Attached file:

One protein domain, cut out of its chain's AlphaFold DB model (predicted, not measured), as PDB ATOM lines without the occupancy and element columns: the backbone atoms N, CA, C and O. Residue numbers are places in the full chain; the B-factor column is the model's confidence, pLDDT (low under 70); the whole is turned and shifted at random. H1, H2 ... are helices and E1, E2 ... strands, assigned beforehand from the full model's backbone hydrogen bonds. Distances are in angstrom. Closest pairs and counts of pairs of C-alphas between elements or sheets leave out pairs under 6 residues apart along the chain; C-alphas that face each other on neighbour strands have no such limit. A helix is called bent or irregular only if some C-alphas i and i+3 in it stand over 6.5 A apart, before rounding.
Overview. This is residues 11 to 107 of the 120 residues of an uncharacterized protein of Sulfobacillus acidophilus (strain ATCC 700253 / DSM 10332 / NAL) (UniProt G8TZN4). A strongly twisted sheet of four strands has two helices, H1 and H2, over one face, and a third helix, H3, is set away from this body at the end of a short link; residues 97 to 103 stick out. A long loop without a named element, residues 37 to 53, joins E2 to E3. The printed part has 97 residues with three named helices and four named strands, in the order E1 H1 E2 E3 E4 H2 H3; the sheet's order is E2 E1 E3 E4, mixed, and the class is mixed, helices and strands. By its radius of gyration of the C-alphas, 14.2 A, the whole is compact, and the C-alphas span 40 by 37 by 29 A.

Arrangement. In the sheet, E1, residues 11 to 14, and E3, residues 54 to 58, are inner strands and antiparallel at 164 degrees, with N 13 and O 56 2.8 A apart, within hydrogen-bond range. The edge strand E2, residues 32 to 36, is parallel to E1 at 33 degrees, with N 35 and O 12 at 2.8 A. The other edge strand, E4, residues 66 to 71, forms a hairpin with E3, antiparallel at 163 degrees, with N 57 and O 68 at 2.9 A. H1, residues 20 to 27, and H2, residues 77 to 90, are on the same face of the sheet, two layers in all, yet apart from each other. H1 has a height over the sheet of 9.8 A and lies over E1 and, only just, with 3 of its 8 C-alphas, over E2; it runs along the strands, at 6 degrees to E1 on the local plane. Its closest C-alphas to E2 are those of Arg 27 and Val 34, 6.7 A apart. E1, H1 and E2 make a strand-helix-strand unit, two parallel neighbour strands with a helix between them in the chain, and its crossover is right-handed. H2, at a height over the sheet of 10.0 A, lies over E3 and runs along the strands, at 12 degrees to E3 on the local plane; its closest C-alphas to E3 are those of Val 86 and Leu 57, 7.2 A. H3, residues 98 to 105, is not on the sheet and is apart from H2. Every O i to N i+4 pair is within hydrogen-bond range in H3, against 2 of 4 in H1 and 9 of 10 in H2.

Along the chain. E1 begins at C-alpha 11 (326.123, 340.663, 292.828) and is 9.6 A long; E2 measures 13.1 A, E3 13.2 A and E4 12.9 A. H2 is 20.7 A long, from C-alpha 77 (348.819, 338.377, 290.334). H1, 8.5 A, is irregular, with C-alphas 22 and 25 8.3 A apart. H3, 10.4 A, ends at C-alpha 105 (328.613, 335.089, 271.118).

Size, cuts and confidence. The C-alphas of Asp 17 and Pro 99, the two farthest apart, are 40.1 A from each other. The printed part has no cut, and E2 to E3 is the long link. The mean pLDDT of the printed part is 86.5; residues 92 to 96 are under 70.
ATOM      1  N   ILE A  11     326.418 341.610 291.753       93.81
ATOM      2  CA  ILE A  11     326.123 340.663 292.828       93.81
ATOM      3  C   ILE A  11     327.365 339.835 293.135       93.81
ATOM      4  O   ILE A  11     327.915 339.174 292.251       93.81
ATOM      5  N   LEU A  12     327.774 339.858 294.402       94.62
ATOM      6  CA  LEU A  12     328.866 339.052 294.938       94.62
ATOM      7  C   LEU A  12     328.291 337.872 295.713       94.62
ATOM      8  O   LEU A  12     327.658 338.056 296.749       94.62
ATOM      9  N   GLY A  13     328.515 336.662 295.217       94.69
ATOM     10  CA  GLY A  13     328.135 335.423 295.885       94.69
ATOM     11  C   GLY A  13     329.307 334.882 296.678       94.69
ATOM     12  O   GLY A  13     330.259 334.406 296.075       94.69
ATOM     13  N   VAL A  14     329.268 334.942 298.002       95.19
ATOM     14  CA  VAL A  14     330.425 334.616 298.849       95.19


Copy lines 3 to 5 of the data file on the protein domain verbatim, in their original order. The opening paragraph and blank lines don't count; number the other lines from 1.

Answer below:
Along the chain. E1 begins at C-alpha 11 (326.123, 340.663, 292.828) and is 9.6 A long; E2 measures 13.1 A, E3 13.2 A and E4 12.9 A. H2 is 20.7 A long, from C-alpha 77 (348.819, 338.377, 290.334). H1, 8.5 A, is irregular, with C-alphas 22 and 25 8.3 A apart. H3, 10.4 A, ends at C-alpha 105 (328.613, 335.089, 271.118).

Size, cuts and confidence. The C-alphas of Asp 17 and Pro 99, the two farthest apart, are 40.1 A from each other. The printed part has no cut, and E2 to E3 is the long link. The mean pLDDT of the printed part is 86.5; residues 92 to 96 are under 70.
ATOM      1  N   ILE A  11     326.418 341.610 291.753       93.81